There is no denying that long term care facility costs are rising across the country. The good news is that medical fees—such as assisted living expenses—may be tax deductible. This guide, along with the advice of a seasoned New Jersey estate planning attorney, can help ensure that you are utilizing these advantageous tax provisions.
How to Qualify For Tax Deductions
There are three important criteria to meet to determine whether your assisted living expenses qualify as deductible. First, the expenses must account for more than a certain amount of your gross adjusted income. That amount is 7.5% if you are a senior citizen 65 or older, and 10% if you are under 65.
Second, you must have a personal care plan. This is an agreement with your medical provider about the administration of your healthcare. The plan is drafted by a licensed healthcare professional, such as a doctor, nurse, or social worker. If you live in an assisted living facility, then it is possible that your assisted living facility has a personal care plan for you. However, you should not assume that they do, so be sure to ask. If not, there are form personal care plans that you can complete with your medical professionals. Aside from the tax deduction, there are many benefits to having a personal care plan, such as reducing emergency room visits and maintaining your independence.
Lastly, you must be deemed chronically ill by a healthcare professional. This means that you have an illness that causes a cognitive impairment, such as dementia, and need assistance with at least two activities of daily living. Daily living activities include skills related to mobility, feeding, dressing, personal hygiene, continence, and toileting.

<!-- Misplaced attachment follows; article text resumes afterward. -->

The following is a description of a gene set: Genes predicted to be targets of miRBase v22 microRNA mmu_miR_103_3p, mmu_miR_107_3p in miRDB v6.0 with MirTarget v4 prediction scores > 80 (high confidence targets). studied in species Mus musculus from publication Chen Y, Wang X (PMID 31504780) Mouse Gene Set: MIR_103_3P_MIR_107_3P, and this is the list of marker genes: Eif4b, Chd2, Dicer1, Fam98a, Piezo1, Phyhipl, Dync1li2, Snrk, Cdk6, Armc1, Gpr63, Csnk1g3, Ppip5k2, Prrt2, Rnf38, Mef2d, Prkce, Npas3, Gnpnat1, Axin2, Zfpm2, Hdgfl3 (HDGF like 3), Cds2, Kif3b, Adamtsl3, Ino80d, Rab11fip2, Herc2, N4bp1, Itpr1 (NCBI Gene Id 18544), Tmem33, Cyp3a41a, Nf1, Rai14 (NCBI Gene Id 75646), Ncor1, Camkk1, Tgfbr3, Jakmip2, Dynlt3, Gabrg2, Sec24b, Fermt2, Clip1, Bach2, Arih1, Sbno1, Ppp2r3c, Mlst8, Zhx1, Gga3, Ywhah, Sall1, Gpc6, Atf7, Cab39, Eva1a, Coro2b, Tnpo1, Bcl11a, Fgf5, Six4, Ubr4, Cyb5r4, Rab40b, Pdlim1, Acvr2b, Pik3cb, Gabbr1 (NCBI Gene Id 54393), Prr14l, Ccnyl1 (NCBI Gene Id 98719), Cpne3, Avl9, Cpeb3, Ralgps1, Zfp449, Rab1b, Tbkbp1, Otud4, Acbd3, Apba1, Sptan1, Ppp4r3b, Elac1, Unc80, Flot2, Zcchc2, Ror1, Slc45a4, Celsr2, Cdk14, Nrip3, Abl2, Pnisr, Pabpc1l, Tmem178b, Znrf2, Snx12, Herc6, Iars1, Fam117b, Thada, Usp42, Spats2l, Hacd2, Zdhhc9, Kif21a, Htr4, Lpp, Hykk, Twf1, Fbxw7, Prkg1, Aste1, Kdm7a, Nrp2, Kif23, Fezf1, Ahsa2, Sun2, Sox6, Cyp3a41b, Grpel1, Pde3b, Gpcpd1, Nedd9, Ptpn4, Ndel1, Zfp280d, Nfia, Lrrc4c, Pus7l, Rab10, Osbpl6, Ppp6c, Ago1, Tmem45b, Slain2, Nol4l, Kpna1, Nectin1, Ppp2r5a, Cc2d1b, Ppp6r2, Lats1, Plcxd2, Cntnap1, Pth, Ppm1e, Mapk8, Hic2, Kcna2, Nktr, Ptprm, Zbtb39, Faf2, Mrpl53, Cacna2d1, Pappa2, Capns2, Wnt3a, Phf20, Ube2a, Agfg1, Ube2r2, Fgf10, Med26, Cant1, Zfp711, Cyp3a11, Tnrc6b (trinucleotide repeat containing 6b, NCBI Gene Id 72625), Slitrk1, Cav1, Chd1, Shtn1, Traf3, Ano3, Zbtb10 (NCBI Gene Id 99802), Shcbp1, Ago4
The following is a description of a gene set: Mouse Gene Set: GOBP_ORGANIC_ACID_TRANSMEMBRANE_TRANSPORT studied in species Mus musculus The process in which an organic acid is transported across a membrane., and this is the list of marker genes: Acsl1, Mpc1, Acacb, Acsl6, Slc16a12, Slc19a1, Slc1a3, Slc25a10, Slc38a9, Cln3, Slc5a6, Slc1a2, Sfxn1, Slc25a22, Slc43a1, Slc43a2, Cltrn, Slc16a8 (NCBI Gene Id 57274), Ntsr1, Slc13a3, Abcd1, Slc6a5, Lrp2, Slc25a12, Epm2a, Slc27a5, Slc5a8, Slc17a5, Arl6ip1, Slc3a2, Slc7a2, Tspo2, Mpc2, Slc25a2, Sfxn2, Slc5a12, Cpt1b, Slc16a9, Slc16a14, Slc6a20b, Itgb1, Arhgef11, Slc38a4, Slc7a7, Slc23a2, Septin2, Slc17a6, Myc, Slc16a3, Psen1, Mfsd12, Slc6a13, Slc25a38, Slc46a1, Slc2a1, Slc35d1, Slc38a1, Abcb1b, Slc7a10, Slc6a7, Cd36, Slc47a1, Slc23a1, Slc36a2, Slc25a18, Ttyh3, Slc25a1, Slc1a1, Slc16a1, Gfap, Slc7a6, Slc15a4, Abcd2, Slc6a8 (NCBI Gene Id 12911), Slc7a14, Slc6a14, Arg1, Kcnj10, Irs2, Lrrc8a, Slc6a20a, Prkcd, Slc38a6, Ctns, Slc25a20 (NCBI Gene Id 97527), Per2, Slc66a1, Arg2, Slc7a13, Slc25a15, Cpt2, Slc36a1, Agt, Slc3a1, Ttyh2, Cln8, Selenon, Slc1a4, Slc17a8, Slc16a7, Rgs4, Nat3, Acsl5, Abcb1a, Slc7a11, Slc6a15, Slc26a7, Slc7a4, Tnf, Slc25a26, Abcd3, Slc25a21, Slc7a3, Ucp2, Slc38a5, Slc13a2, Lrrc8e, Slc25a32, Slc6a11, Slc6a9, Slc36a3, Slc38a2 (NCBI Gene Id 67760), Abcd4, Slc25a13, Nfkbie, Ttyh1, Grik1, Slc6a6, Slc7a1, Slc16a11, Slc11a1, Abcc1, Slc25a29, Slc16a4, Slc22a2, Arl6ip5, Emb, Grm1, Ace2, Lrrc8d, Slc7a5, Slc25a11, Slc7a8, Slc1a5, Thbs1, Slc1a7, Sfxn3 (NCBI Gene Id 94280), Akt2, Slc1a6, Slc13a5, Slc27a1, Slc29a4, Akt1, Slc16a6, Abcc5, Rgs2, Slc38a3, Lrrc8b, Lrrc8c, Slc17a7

Be sure to have all necessary documentation on hand when working with your attorney or tax professional to take advantage of these tax breaks, such as tax returns, your personal care plan, and any correspondence from your healthcare providers.
It is worth noting that certain assisted living expenses are not deductible. For example, housing fees are not tax deductible unless you are residing in an assisted living facility for the sole purpose of receiving medical care. If you are living in an assisted living facility for primarily non-medical reasons, then only your medical care costs are deductible. Additionally, medical costs covered by your insurance are not deductible.
It may feel overwhelming and confusing to go through your bills to determine whether your long term care costs are deductible or not. Luckily, an expert estate attorney has the tools and experience to comb through the expenses incurred at your assisted living facility to see which ones of your expenses are deductible.
For seniors in the Garden State, the rising costs of long term care may seem daunting. Luckily, help is available. The experienced professionals at the Chamberlain Law Firm are here to help you save where you can. Give us a call at (201) 273-9763 or fill out our contact form today to set up a consultation.
This article is for informational purposes only. It is not intended as legal advice. In the event you would like to speak with a lawyer about the specifics of your case, contact The Chamberlain Law Firm at (201) 273-9763 to schedule a consultation.